After two years of testing, Decathlon Belgium is embarking on the rental of equipment. The reason? Improve its environmental impact and facilitate access to sport. But the brand will also be able to assess the effect of such a service on the business. Will this be more profitable? Will it allow access to new strategic data?
Offering the rental of sports equipment when you are one of the biggest sellers in the sector and you have different brands can seem totally counter-intuitive. However, this is indeed the strategic movement made by Decathlon in Belgium. From now on, and after carrying out two years of tests, the brand is launching a large-scale equipment rental service. It will start with bicycles, water sports, fitness, camping, hiking and winter sports items. A total of 3,000 products in some 150 categories are offered. The offer will be expanded later.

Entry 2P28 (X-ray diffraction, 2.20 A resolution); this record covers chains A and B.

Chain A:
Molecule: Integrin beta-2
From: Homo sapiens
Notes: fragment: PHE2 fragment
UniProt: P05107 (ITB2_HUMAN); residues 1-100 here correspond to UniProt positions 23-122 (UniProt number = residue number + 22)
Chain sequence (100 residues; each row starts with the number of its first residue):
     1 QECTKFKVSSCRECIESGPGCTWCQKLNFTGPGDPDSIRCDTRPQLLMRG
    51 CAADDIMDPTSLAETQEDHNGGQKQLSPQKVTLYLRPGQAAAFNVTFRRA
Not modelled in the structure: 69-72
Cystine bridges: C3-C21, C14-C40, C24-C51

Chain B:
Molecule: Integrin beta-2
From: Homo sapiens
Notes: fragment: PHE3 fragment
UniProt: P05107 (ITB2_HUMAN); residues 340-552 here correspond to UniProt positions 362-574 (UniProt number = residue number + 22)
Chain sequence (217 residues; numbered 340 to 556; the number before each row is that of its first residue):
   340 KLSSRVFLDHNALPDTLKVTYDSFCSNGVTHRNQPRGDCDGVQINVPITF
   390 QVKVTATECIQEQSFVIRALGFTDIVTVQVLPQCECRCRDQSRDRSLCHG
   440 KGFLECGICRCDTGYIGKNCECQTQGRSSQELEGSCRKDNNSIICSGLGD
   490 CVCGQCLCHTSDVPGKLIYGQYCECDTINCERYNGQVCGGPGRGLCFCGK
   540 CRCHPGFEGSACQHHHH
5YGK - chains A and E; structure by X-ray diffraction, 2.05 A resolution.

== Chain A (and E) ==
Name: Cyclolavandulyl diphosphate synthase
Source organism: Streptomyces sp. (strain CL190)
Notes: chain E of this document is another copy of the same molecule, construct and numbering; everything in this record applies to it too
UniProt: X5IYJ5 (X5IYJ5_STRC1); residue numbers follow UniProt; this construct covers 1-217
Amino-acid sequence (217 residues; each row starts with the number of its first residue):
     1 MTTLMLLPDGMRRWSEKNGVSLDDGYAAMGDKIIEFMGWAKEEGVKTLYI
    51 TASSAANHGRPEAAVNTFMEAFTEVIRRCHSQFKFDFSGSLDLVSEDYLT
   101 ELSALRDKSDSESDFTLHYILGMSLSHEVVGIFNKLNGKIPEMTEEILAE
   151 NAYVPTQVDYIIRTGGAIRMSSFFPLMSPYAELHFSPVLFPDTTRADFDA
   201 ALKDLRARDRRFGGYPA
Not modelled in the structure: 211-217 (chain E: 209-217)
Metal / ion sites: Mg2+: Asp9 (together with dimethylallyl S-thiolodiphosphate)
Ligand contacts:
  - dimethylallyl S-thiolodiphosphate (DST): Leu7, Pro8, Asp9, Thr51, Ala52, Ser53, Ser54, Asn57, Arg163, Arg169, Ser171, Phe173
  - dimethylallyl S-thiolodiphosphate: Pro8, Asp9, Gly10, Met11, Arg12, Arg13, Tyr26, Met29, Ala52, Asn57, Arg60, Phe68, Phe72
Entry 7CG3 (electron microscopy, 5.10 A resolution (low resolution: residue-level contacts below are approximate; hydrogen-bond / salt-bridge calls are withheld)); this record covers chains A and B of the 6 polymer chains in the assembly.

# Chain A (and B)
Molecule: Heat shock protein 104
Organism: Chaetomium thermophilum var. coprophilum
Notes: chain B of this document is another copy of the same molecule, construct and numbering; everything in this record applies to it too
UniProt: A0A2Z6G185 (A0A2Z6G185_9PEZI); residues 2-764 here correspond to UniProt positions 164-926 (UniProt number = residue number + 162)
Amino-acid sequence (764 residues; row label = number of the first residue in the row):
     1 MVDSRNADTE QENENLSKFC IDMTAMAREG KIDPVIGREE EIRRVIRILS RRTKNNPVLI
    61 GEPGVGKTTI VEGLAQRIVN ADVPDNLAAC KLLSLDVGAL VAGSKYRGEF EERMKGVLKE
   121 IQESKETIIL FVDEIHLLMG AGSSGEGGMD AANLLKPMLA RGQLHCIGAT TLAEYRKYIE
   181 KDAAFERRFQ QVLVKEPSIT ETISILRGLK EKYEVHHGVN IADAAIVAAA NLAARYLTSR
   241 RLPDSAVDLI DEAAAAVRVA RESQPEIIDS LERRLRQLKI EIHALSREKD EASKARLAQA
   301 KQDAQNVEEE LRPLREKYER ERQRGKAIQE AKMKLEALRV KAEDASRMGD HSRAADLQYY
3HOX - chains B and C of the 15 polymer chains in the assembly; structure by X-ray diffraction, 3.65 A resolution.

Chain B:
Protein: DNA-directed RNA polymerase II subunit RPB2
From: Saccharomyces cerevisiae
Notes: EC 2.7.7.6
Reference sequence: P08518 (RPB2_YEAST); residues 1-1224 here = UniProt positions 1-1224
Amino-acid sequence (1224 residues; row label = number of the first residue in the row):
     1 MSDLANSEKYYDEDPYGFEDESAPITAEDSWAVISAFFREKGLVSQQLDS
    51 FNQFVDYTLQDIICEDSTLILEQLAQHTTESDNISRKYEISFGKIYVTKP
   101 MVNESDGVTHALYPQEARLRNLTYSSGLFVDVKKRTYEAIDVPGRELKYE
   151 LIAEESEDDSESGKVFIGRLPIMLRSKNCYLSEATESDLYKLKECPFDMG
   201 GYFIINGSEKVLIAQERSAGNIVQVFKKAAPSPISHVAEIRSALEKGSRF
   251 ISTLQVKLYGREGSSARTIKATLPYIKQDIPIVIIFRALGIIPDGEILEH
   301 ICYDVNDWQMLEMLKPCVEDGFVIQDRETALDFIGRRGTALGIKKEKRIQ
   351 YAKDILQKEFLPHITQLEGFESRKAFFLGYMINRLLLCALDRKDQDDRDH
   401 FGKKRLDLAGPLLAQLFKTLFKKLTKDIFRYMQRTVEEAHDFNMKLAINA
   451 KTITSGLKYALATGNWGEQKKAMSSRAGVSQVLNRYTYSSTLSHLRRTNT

Offering the rental of sports equipment when you are one of the biggest sellers in the sector and you have different brands can seem totally counter-intuitive. However, this is indeed the strategic movement made by Decathlon in Belgium. From now on, and after carrying out two years of tests, the brand is launching a large-scale equipment rental service. It will start with bicycles, water sports, fitness, camping, hiking and winter sports items. A total of 3,000 products in some 150 categories are offered. The offer will be expanded later. From now on, Decathlon customers will be able to rent equipment for a few days, a few weeks or a few months. For the brand, very concerned about its ecological footprint, this is a way of providing a sustainable alternative to the sale (and therefore the manufacture) of equipment whose use is not regular. In summer, ski or snowboard equipment rarely has the opportunity to come out of the closets, while in winter, surfboards and fins most often stay in the garage. According to a study conducted by Decathlon, one out of four Belgian households owns items that are only used a few times a year. And this figure is even higher (37%) in the most athletic category. On average, between 155 and 210 euros of unused or little used sports equipment would thus be dormant in each family. And if this reality is mainly explained by the seasonality of certain sports practices, other factors influence it. “Some people want to try a new sport, buy the right equipment and then realize that it’s not their thing”, analyzes Quentin Goffart, rental manager at Decathlon Belgium. This is why, within the brand, this idea has matured. The consumer rents DIY tools; why not sports equipment? “The starting point for this service is also linked to the analysis of the impact of our products, explains Quentin Goffart, After real awareness raising internally, we found that 80% of Decathlon’s environmental impact was linked to our products (the production chain, the life cycle, etc.).” The response to this reality has been multiple, and five main lines have been identified to change the situation and reduce this CO2 impact: teach customers how to better maintain their products to offer them a longer lifespan, open repair services, betting on the second hand to give a second life to unused products, finding ways to reuse/recycle end-of-life products… and of course, setting up rental systems to avoid the manufacture of unused equipment. On paper, the concept of equipment rental should indeed support the circular approach of the Decathlon group, which already offers second-hand items and repair workshops. It can ultimately significantly reduce the group’s CO2 footprint. “By multiplying the use of a single product, we limit the impact on raw materials which tend to reach certain limits”, pleads the service manager at Decathlon Belgium. With 150 days of use/rental, the CO2 impact reduction would reach approximately 50%, according to the brand’s calculations. But this new service also corresponds to a new business model. Which is nothing out of the ordinary. “In a context of seemingly pressured purchasing power and with the continuous increase in leisure, Decathlon’s approach makes sense, observes Pierre-Alexandre Billiet, CEO of the Gondola group, which specializes in retail. Knowing that today , we are increasing the number of hobby activities, equipment rental at Decathon will further facilitate access to new sports. And the brand can then position itself as a platform.” After the very fashionable concept of mobility as a service, Decathlon therefore seems to be inaugurating sport as a service. Which, strategically, also gives it a position as an access point to sport. “By allowing rental, Decathlon gives the public the opportunity to test themselves but also to do so through its own brands, continues the boss of Gondola. It is very interesting for the brand because it offers it a new access to a target that is not yet highly specialized, the one that is precisely part of its core target.” In concrete terms, the rental price will vary between 2 and 10% of the purchase price of the rented equipment, with a decreasing price depending on the duration of the service. A 600 euro bicycle could thus be amortized over approximately six months if it is rented for one month by six different people. And since it’s likely that the craft can be rented for longer than six months, that means renting is potentially profitable. On paper anyway. However, the calculation is obviously not so simple. Because to manage to ensure the rental of equipment, Decathlon must have specific logistics and dedicated teams: four people for the moment but probably five times more by the summer. The service is currently centralized from the warehouse where the repackaging and check-out of returned products are carried out. With new gestures to learn: taking back the product, analysis, putting the product back in place. And then, nothing indicates that each equipment rented will actually be rented. And some products might only be rented once and never again. In addition, a big question mark remains: will the material hold up? “Quality is a determining factor, maintains Pierre-Alexandre Billiet. It is a central question in the model. But obviously, the leaders of Decathlon seem to have real confidence in their equipment.” On the side of the sign, we admit that the question arises. But in other words: “Where we take the risk above all is on the use of the products by the customer: when we see the numerous deteriorations of free-sharing scooters, this raises questions, recognizes Quentin Goffart. . But we think that everything goes through the empowerment of the user.” However, the condition of the rented objects will not only be scrutinized to check whether the user has respected the product. This inspection should also allow Decathlon to collect information on the weaknesses of its products in order to possibly improve their quality. “Basically, our products are made for personal use, slips Quentin Goffart. Having the right data can allow us to improve them, make them stronger and better repairable. Our brands are fond of this data. For now , we only have customer feedback, but not traceability on repairs. Besides, the better we can do it, the more profitable the process will be.” Eventually, this collection of information will also make it possible to imagine the appropriate manufacture of products, exclusively for rental. Which is already done from time to time. Furthermore, it may well be that the capture of information is not limited to the sole state of the equipment when it returns from rental. Customer habits are also a wealth of information. “When you know that your customer has rented a bicycle during the two previous Easter holidays, you can assume that he will be interested in a bicycle again the following year, observes Pierre-Alexandre Billiet. And this allows you to develop great offerings, depending on the company’s strategy at that time”. Already informed of the purchasing habits of its customers, Decathlon misses out on a good deal of other behavioral information in the world of sport. However, in the age of artificial intelligence algorithms and data interpretation, those collected by this rental service could make it possible to improve customer understanding, refine the brand’s marketing and, why not, to adapt or launch certain new services… This strategic shift of Decathlon, even if it remains anecdotal today, constitutes an interesting laboratory for the firm, as much on the circular aspect as on the business axis. But also for all the other companies that will be able to learn from such an evolution. Whether she succeeds or not.